If you feed them, they will come.
At least, Oregon State University researchers are hoping that’s the case with area hummingbirds. The university has tapped fourth-graders at Timber Ridge School, among students at other mid-valley schools, to hang feeders to help researchers collect data.
Timber Ridge science teacher Cindy Drouhard said she received an email about the project several weeks ago. She and the students’ homeroom teacher, Jen Murray, both thought a “real-world science project” would be a great experience for the fourth-graders, who will use the data for a science work sample required by the state.
Todd Bertwelt, an undergraduate in OSU’s College of Forestry, came to Timber Ridge in late April to explain the project. He brought several bird feeders and talked to the fourth-graders about where and how to hang them.
Like bees, hummingbirds go from flower to flower, pollinating the plants as they feed. “That’s how new plants are formed,” Bertwelt told the class.
The research project is all about discovering where hummingbirds like best to live, Bertwelt said. “We’re asking for your help to find out how we can better manage their habitat.”
For the remainder of the month, students will monitor feeders every two days, both at home and at school. Among other things, they will record where they put the feeder, the types of plants and flowers around it, the birds they see and how often they see them, and how much hummingbird nectar has been consumed.
For their own class science projects, the fourth-graders came up with hypotheses of where they expect hummingbirds to spend more time. “Most are either comparing feeders mostly in the sun versus feeders mostly in the shade, or feeders near zero or few flowering plants versus feeders near many flowering plants,” Drouhard said.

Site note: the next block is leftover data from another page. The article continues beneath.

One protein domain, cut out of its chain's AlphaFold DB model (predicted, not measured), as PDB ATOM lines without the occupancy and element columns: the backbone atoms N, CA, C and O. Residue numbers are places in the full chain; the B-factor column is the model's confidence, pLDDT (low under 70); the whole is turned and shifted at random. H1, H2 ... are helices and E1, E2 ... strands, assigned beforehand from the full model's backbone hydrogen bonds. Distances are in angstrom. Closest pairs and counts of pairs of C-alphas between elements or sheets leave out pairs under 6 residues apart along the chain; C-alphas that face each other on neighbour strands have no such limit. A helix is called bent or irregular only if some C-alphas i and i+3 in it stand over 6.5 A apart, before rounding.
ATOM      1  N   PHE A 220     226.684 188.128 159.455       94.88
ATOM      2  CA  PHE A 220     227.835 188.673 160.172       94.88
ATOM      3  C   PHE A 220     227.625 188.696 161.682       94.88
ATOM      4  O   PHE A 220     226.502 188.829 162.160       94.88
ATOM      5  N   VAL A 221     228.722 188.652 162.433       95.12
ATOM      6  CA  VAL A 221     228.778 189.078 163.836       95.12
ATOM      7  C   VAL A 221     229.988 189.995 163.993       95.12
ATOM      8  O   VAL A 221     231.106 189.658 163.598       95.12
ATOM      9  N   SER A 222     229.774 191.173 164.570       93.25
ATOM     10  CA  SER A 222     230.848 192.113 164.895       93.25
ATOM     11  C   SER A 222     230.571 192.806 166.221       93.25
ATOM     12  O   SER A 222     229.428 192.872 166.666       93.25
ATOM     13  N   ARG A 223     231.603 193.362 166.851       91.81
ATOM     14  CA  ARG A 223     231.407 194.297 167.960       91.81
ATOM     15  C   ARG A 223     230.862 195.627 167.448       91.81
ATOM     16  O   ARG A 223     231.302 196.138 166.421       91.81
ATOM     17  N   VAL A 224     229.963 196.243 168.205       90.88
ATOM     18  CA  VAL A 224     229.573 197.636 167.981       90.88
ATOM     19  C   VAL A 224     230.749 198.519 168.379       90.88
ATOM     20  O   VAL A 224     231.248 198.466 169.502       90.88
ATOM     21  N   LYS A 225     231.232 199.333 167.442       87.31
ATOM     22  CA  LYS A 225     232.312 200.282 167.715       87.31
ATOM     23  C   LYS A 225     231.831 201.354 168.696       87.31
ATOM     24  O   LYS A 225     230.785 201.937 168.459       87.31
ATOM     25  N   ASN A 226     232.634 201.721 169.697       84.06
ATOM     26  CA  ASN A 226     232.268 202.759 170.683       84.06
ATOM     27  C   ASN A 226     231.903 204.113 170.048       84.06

The work is funded through a National Science Foundation grant received by Assistant Professor Matt Betts in OSU’s Forest Ecosystem Society department. Betts is researching the causes of what’s being called a global “pollination crisis,” using information gathered by attaching tiny tracking devices to hummingbirds in the forests of Costa Rica.
The Oregon Natural Resources Education Program at OSU is working with Betts in involving the younger students. In addition to the Timber Ridge fourth-graders, students at Central and South Shore elementary schools in Albany, Philomath Elementary, and Garfield and Waldorf schools in Corvallis are taking part.
Druhard said her students have been thrilled to be involved and are learning to distinguish the slight differences between the two most commonly sighted hummingbirds in the mid-valley, the Rufous and the Anna’s.
“Every day I’ve been getting reports of hummingbird sightings at their home feeders, and they are even able to ID them,” she said.